Two people stare into their screens. Sat at the same table, they could be worlds apart. Each is spotlit by their own laptop glare, each hunched over their own machine. Absorbed online, lost to the world, they take no notice of each other. She screws up her eyes. He cricks his neck. Eyeballs flicker. Thumbs twitch.
Our online lives might feel entirely virtual, but performance duo Joli Vyann (Jan Patzke and Olivia Quayle) chase down the physicality of our digital addictions in this circus-dance piece. A collage of dance, gymnastics and circus acts choreographed by Jonathan Lunn, Imbalance see-saws between isolation and togetherness to show the emotional disconnect that stems from all this connectivity.
There's an itchy, jittery edge to the pair's actions. They whir through mechanical routines, faster and faster, sliding phones back and forth. Patske juggles three phones only to answer his coffee. Quayle hangs off the edge of her desk, clinging to it with all her might. A soundtrack of beeps and jazz drums speeds them up and onwards. Sometimes it slips into a prayer song.
Elsewhere, they spin round one another in wild-hand-to-hand routines, her flying over his shoulders and under his arms, almost without making eye contact, and their balances - Quayle perched on Patzke's head or off his torso – are just as uncommunicative.
After all that the stillness of a hold or the simple warmth of a hug feels all the more matterful, and it's only late on, when the two come together in a nimble, playful sequence, that you see flashes of their chemistry. It seems a shame to lose that, and the difference between dancing simultaneously and dancing together is vast.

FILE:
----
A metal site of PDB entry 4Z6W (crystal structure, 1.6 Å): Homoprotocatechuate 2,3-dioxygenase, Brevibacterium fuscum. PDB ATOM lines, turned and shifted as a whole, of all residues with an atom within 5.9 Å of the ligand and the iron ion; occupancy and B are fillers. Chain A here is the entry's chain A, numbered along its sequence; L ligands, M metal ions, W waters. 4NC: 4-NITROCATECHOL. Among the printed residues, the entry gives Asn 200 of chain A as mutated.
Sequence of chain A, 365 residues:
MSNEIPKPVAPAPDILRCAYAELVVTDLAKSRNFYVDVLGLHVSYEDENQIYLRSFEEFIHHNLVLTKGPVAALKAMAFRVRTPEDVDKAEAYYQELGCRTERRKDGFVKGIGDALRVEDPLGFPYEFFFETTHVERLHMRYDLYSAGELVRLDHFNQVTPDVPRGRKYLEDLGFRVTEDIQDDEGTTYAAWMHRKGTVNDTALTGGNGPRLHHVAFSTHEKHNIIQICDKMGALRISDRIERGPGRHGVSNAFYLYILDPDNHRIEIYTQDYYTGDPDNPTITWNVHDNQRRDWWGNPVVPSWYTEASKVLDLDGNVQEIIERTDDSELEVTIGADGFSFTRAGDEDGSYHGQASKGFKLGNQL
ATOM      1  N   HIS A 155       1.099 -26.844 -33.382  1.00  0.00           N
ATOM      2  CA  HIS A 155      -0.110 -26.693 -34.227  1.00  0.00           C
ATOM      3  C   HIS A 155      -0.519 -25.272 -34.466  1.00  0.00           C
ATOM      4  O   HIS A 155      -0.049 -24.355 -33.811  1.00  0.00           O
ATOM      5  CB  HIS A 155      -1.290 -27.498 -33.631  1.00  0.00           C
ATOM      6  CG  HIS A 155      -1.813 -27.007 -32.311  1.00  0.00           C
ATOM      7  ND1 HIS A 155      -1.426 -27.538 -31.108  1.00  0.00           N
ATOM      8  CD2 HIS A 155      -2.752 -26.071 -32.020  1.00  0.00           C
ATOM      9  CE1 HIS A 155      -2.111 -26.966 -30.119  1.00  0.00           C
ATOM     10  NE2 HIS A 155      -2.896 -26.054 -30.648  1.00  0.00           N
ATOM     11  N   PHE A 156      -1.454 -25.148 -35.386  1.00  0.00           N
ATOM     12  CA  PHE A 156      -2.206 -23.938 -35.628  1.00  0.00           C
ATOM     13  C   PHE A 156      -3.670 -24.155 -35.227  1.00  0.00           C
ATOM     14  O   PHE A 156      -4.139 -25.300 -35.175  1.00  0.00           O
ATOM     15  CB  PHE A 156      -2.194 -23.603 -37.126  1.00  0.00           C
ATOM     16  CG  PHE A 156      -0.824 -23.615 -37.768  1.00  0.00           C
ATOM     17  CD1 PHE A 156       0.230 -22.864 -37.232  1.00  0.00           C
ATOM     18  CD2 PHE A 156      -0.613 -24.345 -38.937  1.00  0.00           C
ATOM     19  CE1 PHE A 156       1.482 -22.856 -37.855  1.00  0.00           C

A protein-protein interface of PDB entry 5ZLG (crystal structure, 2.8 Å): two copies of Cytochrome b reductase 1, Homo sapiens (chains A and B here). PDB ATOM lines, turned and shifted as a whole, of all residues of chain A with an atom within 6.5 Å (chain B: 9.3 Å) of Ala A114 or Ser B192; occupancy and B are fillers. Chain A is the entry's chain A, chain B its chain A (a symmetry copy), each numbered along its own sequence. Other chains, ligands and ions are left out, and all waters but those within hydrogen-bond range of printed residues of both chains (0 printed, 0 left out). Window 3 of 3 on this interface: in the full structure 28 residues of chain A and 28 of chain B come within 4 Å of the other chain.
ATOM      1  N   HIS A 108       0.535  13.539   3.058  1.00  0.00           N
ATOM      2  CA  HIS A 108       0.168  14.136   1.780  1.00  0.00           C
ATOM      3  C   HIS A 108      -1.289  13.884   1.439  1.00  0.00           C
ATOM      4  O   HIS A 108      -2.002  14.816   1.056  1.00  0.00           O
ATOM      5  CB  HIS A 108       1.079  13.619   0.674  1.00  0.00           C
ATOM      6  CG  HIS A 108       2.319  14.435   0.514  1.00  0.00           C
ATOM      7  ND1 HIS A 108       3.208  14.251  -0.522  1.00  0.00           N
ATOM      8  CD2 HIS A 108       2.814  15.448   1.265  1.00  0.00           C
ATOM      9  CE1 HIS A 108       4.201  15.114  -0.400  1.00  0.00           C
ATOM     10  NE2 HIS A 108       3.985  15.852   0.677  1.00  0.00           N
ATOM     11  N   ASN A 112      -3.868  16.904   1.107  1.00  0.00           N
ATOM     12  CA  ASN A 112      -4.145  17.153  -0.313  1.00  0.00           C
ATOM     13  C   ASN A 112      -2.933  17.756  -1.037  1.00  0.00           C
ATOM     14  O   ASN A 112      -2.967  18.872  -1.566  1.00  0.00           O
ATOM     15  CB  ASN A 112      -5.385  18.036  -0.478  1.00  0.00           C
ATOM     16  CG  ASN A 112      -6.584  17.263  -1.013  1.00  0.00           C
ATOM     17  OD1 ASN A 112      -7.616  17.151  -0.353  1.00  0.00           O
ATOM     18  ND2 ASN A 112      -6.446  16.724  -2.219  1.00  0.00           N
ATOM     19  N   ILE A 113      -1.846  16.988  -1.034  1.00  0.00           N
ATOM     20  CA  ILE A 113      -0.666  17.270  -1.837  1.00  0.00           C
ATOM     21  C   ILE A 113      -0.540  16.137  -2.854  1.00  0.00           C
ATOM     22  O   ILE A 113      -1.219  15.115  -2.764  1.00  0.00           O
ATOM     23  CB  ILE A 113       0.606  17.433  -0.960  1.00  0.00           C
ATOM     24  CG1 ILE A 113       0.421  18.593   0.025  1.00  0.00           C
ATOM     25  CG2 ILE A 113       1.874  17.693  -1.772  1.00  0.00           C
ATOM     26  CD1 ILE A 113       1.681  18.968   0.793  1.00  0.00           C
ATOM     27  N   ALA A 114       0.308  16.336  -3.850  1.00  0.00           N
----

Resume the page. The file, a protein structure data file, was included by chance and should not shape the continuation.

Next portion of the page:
There's no doubt that Joli Vyann nail the dirge of our digital lives, and the feeling they convey will be familiar to anyone with a smartphone. As a result, however, Imbalance shows us little we don't all live every day - the guilt and the greyness of too much screen time - and it's not sharp or shocking enough to zap us out of our addictions. In focusing on the outward physicality, it skirts the exhilaration of an online existence, the feeling of being pulled in. To watch Imbalance, you'd think the net had nothing to recommend it and no benefits at all.
It ends with a foray into cyberbullying and trolls. Patzke holds his phone torch overhead and swings wildly in the dark; classic horror movie stuff. He is, momentarily, chased by his own shadow, alone and on guard in an empty void, hunted down by his insecurities. But for the limp soundtrack of jeers ("Hashtag Ugly. Hashtag So Fat."), it's a searing image and even if it feels tangential, a shift from ethos to issue, it extends the thinking from a real-world disconnect to abuse online - the ultimate symptom of a lack of empathy.
Performance offers an anecdote - a chunk of time in the here and now, phones off, screens out of sight - but to do so, it has to hold an audience enthralled. In Imbalance, it's just to easy to switch off.
Imbalance runs at the Lillian Bayliss Studio, Sadler's Wells as part of the London International Mime Festival until 19 January.